Hepsera (adefovir dipivoxil) was approved by the FDA in September 2002 for the treatment of chronic hepatitis B in adults with evidence of active viral replication and either evidence of persistent elevations in serum aminotransferases (ALT or AST) or histologically active disease.
Hepsera, available as an oral 10 mg tablet, is the first nucleotide analog to be approved for this indication.
Clinical trials data suggested that treatment with adefovir dipivoxil was associated with suppression of hepatitis B virus (HBV) DNA to undetectable levels in 80% of subjects who received 12 to 15 months of treatment. These results complement previous data characterizing adefovir dipivoxil as a compound that remains active against all clinically relevant strains of HBV tested to date. The open-label study involved 23 subjects with chronic HBV infection who had failed treatment with the antiviral agent lamivudine (3TC).
In June 2001, interim phase III data evaluating adefovir dipivoxil showed that the trial met its primary endpoint of improvement in liver histology at week 48 compared to baseline. The two-year, randomized, double-blind, placebo-controlled trial enrolled 515 subjects with chronic HBV infection. Two doses of adefovir dipivoxil were evaluated, including the 10 mg dose that was approved and an exploratory 30 mg dose. Improvement in liver histology was observed in 53% of subjects treated with adefovir dipivoxil 10 mg, compared to 25% of placebo-treated subjects, as measured by liver biopsies. Similar efficacy results were obtained for adefovir dipivoxil 10 and 30 mg in terms of liver histology, seroconversion and reduction in HBV DNA.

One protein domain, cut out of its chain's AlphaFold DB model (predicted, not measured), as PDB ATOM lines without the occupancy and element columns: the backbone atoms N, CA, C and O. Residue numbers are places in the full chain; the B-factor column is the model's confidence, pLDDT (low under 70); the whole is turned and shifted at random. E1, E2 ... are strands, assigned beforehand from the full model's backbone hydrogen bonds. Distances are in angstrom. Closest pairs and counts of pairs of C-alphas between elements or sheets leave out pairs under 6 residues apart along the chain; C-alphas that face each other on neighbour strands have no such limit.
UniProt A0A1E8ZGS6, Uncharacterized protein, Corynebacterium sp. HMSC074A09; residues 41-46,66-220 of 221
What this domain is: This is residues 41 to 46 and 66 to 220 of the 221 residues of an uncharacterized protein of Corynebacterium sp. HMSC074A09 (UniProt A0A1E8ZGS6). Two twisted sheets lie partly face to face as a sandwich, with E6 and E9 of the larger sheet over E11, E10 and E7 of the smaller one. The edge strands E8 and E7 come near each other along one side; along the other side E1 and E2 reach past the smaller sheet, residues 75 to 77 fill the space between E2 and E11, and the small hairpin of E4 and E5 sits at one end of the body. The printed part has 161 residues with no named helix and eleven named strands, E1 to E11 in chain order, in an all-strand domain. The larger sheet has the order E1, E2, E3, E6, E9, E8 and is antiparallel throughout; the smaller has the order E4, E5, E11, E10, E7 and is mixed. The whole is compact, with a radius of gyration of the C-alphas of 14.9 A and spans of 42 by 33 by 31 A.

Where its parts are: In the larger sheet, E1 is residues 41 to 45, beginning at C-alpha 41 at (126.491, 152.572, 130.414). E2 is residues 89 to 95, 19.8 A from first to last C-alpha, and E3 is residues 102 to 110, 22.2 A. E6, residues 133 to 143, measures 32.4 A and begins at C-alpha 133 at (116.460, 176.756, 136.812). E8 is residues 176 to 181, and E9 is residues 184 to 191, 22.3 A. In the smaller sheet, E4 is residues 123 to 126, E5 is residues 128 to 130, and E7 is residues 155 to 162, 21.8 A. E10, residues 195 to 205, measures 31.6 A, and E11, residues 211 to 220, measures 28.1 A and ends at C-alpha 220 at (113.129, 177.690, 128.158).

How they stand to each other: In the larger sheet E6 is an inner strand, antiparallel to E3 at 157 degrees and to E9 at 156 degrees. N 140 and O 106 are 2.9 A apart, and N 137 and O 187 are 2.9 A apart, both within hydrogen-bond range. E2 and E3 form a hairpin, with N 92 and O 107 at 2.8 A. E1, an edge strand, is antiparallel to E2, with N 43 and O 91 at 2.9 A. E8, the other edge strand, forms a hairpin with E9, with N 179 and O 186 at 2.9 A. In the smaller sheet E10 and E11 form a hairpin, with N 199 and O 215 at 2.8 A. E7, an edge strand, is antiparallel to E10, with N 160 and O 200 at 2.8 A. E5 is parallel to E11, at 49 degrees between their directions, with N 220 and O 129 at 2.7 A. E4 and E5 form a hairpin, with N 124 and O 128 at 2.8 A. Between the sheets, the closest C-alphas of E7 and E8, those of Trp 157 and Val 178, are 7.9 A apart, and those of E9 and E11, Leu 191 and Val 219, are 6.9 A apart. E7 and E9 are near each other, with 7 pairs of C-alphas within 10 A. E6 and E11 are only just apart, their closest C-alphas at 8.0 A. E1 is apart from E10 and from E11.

In September 2001, preliminary phase III trial results indicated that treatment with adefovir dipivoxil 10 mg once daily for 48 weeks was associated with improvements in liver histology in 64% of drug-treated subjects compared to 33% of subjects who received placebo. The ongoing, multicenter, double-blind, placebo-controlled trial (Study 438) included 185 subjects with precore mutant chronic hepatitis B virus and compensated liver function. In addition to the primary endpoint, the trial met secondary efficacy endpoints including change in HBV viral load.
The most common adverse events reported during clinical studies were:
In addition, adverse events reported in pre- and post-liver transplant patients included, but were not limited to:
Warnings by the FDA:
1. Severe acute exacerbations of hepatitis have been reported in patients who have discontinued anti-hepatitis B therapy, including therapy with Hepsera.
2. In patients at risk of or having underlying renal dysfunction, chronic administration of Hepsera may result in nephrotoxicity.
3. Lactic acidosis and severe hepatomegaly with steatosis, including fatal cases, have been reported with the use of nucleoside analogs alone or in combination with other antiretrovirals.
Adefovir dipivoxil is a diester prodrug of adefovir, which is an acyclic nucleotide analog of adenosine monophosphate. Adefovir is phosphorylated to the active metabolite, adefovir diphosphate, by cellular kinases. Adefovir diphosphate inhibits HBV DNA polymerase (reverse transcriptase) by competing with the natural substrate deoxyadenosine triphosphate and by causing DNA chain termination after its incorporation into viral DNA. (From FDA prescription label)
For further information about Hepsera, visit the product web site at www.hepsera.com.